Greetham Valley has won the national 2017 Environmental Golf Course of the Year award!! We were up against very strong competition from Carnoustie Golf Links, The Carrick on Loch Lomond and Whitley Bay Golf Club – all of whom are doing amazing work in the ecological and environmental fields in a wide variety of ways. Hosted by the Sports Turf Research Institute, the national Golf Environment Awards were set up 22 years ago and are sponsored by Farmura, Ransomes Jacobsen, Syngenta, Tillers Turf, Wiedenmann and BIGGA; we would like to join STRI in thanking them all for their continued and invaluable support. On collecting the main award of the evening, Greetham Valley’s Course Manager Adi Porter and GV proprietors Robert and Dee Hinch paid tribute to the entire team of staff at Greetham Valley for their support in promoting environmental best practice, and congratulated the finalists in all the awards who were at the ceremony dinner. A fabulous achievement and all bodes well for the continued environmental work undertaken by golf courses across the UK, especially with the exciting announcement that The R&A will become a lead partner of the Golf Environment Awards from 2018!
Greetham Valley spends considerable time and effort on investigating viable and sustainable ways to reduce our carbon footprint, with the long term ‘holy grail’ aim of eventually becoming carbon neutral. We aim to increase biodiversity across our 276 acres and our entire team of staff are involved in numerous ‘eco projects’ as detailed below.
- we have installed two biomass boilers which are powered by woodchip, some of which is produced on–site from our own fallen and coppiced trees. These massive and very clever boilers provide heat and hot water for our holiday Lodges, Clubhouse, restaurants, changing rooms and hotel
- we have installed a 40kwh solar panel power system – now we just need the sun to shine! Despite the weather being typically British in recent months, we have had great results from this installation
- we are continuing with the rolling out of an LED lighting programme throughout the complex, greatly decreasing electricity usage
- our self-catering Lodges were purchased from Norwegian Log, who source the timber from sustainable Norwegian forests
- our cleaning and housekeeping supplies are all eco-friendly across the complex
- in the last two years we have reduced our water usage by 75% through taking steps such as identifying waste through leakage, recycling rainwater and fitting more sustainable and efficient sanitary equipment in public areas, whilst the machinery wash-down system is an environmentally sealed recycling loop
- vegetable food waste from the kitchen is composted, along with grass cuttings and leaves from the golf courses and grounds and the wood chip ash from the boilers; this rich crumbly compost is then used across the estate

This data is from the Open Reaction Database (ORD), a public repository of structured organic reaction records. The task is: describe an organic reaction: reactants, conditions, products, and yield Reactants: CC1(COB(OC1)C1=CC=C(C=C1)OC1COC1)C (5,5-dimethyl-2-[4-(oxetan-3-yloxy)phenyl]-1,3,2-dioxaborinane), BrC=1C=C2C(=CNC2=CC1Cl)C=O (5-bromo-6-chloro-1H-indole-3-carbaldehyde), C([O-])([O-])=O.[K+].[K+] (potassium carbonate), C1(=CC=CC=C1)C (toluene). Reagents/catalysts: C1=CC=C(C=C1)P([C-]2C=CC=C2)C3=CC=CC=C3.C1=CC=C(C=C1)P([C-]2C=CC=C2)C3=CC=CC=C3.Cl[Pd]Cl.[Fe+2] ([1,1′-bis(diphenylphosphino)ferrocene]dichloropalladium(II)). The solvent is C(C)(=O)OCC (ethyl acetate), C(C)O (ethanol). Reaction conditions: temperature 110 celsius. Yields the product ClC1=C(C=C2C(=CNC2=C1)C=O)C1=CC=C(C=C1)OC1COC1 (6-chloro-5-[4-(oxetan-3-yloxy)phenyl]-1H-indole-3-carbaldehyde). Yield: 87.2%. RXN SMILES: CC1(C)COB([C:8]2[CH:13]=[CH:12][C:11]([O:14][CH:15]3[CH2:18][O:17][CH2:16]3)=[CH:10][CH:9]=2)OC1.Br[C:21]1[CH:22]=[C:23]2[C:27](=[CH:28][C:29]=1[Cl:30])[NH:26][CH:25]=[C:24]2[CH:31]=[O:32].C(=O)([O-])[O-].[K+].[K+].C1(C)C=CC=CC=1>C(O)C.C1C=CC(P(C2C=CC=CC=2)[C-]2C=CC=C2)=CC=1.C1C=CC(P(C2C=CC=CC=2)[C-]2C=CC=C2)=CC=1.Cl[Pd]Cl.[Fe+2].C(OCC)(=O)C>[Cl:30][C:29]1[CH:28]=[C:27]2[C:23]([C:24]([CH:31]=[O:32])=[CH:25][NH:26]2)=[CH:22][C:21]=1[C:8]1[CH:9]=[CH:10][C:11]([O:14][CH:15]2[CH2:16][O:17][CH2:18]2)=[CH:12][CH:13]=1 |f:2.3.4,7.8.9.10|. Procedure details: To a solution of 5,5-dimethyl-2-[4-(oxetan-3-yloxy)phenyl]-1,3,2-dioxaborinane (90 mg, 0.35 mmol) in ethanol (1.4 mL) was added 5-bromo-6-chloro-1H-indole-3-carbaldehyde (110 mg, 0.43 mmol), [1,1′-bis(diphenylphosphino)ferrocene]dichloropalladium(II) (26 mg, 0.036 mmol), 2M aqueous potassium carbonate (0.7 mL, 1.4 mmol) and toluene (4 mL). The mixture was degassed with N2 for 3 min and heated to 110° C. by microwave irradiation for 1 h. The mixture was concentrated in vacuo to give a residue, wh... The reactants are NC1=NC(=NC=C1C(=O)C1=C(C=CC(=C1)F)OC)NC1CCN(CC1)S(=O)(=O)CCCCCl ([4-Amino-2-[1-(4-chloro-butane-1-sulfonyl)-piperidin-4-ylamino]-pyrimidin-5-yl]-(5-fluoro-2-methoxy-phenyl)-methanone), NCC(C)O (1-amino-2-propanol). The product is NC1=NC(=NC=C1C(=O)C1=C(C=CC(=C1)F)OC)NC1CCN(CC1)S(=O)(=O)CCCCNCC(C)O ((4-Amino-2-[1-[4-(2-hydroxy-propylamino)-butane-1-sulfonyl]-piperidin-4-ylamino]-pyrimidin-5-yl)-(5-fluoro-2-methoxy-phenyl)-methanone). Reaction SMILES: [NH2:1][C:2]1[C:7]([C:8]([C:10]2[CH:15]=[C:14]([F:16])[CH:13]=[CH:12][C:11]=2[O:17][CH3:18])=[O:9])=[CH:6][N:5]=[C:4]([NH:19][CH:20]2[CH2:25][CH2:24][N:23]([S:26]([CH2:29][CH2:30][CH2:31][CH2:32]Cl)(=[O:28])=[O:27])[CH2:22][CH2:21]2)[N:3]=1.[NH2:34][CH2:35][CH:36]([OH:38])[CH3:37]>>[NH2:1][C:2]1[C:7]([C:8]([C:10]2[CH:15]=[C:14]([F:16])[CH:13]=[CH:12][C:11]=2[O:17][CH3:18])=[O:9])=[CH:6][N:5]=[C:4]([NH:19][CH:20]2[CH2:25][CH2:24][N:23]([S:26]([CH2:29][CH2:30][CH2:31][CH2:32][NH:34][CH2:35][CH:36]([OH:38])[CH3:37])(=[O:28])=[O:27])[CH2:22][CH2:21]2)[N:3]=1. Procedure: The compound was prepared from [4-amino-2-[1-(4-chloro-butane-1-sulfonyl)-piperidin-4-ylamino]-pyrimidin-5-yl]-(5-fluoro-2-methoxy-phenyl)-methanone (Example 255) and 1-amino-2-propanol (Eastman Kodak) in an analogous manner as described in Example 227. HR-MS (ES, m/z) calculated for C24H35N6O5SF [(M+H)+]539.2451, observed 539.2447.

- two thirds of our rubbish produced including glass, plastic and paper is recycled, as is engine oil from the workshop, fryer oil from the kitchen and ink cartridges and paper from the offices
- since 1990 we have planted over 26,000 trees across the estate. We re-use all fallen or felled trees, by chipping the brash for pathways, splitting logs for the woodburners in the Clubhouse and holiday cottage and some chippings go into the biomass boilers
- we are taking part in Operation Pollinator – “the golf industry’s chance to save UK bees” – creating wildflower meadows and a solitary bee tower
- we have constructed a reed bed to improve the quality of discharge water
- after consultation with the Hawk and Owl Trust we have erected 4 owl and 8 kestrel boxes, 7 bat boxes and 25 bird boxes across the estate. They have all been occupied this year – not always by their intended inhabitants!!
- we have constructed 17 ponds and lakes across the estate, using environmentally friendly Bentile clay, which have attracted a diversity of flora and fauna. These ponds have been populated with fish and are very attractive to the local Rutland Water ospreys in particular
- we have established wildflower meadows on the complex, along with a wildlife-friendly drystone and log wall for hibernating and shelter, a bug hotel, a bird of prey feeding tower, bird feeders outside our newly erected bird hides and a floating bird island
- we encourage all aspects of the food chain: by providing suitable habitats for small mammals and insects, we have created good hunting grounds for predators
- our Course Manager Adi has greatly reduced chemical usage by introducing an integrated management programme for the control of pests, disease and weeds using holistic techniques
- our projects are always ongoing and evolving and this year we will install a kingfisher / sand martin wall, a wet scrape adjacent to the 16th on the Lakes, a large hybernacular for reptiles, pecking posts, more nest boxes and bee towers across the courses and we will be extending the wildflower meadow